Z, THEORY. See LEADERSHIP, THEORIES OF.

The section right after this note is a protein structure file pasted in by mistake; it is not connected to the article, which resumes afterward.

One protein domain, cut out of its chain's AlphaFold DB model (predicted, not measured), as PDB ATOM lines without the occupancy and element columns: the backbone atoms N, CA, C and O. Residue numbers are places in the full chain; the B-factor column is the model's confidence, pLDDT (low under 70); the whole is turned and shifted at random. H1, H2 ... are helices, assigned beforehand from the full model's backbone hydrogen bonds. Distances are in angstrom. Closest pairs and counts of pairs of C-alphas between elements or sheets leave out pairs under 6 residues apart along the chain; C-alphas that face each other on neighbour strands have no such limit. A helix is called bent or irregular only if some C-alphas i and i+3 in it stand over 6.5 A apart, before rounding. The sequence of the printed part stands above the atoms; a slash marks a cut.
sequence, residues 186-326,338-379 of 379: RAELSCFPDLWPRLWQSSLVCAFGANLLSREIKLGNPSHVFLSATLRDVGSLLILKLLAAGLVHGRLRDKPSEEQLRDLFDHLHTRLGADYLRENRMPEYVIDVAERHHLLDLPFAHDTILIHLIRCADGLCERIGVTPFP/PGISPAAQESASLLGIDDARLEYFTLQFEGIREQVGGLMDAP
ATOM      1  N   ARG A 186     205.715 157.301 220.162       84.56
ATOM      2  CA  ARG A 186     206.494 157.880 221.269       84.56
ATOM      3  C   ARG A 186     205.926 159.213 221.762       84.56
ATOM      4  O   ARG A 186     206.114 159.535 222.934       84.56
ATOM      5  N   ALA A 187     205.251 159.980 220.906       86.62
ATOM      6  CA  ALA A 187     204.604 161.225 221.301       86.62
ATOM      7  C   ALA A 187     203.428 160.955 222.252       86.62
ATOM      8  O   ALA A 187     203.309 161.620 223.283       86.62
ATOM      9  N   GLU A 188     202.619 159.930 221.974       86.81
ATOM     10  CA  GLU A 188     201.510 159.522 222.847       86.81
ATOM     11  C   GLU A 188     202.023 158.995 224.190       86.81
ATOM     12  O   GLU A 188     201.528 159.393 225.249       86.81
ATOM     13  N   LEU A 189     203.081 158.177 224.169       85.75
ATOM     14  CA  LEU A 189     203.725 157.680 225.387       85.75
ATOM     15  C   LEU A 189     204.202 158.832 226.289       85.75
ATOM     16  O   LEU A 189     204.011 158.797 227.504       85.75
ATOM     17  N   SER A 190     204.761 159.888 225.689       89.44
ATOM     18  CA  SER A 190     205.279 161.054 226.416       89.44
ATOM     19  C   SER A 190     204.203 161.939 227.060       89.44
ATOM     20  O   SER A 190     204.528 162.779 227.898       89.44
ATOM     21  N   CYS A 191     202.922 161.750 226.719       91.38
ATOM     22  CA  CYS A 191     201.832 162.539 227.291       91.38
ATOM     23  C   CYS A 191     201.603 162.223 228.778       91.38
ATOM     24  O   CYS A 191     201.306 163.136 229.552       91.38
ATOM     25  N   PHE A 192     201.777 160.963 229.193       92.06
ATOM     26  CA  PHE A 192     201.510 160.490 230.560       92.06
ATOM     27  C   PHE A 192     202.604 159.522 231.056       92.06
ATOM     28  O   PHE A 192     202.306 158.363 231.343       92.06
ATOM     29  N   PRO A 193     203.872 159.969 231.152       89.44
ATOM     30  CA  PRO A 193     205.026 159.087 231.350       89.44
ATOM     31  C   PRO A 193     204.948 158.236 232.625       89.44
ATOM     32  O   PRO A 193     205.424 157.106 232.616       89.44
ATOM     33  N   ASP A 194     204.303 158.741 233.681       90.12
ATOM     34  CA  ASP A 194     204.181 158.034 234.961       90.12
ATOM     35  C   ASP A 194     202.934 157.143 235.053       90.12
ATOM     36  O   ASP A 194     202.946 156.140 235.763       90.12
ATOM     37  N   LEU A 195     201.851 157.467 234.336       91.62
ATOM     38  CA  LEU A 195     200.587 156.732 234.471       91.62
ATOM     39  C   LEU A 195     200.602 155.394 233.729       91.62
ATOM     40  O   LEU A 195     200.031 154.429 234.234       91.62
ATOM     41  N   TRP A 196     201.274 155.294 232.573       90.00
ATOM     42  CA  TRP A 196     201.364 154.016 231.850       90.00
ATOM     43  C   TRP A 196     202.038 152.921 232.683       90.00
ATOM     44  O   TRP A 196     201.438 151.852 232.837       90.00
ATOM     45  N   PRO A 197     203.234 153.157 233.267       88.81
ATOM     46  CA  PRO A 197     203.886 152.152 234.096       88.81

ZAJONC’S AROUSAL AND CONFLUENCE THEORIES. The Polish-born social psychologist Robert B. Zajonc (1923–) proposed the following generalization concerning social facilitation (i.e., the tendency to perform a task better in the presence of others than when alone) and social interference (i.e., a decline in performance when observers are present): the presence of others facilitates performance of dominant (i.e., simple, habitual, or instinctive) responses and interferes with performance of nondominant (i.e., complex, nonhabitual, or unnatural) responses (Zajonc, 1965). Zajonc explained both facilitation and interference effects by linking them to the more general phenomenon of the effect of high arousal (drive) on performance. That is, high arousal typically improves performance of simple or well-learned tasks and worsens performance of complex or poorly learned tasks (cf: Yerkes & Dodson, 1908). According to Zajonc’s theory, the main effect of the presence of others is to increase arousal after which easy responses are easier, and difficult responses become more difficult. Studies of the influence of others’ presence and the effects of being observed on one’s performance go back to the late 1800s (e.g., Triplett, 1898) and the early 1900s (e.g., Allport, 1920) and reported social facilitation in some experiments but social interference in other studies. Zajonc’s theory was able to explain both types of outcome, suggesting that the mere presence of others who are members of one’s own species may enhance arousal innately (Zajonc, 1965). Reber (1995) cites social facilitation in athletes, children, chickens, and even cockroaches (which ‘‘learn a maze faster if watched by other roaches’’). Other theorists, however, explain such arousal in somewhat different terms; for instance, terms such as evaluation anxiety (e.g., Geen, 1991), self-perception of one’s skill at the task (e.g., Sanna, 1992), and self-consciousness (e.g., Baumeister & Showers, 1986). Zajonc has theorized also concerning the influence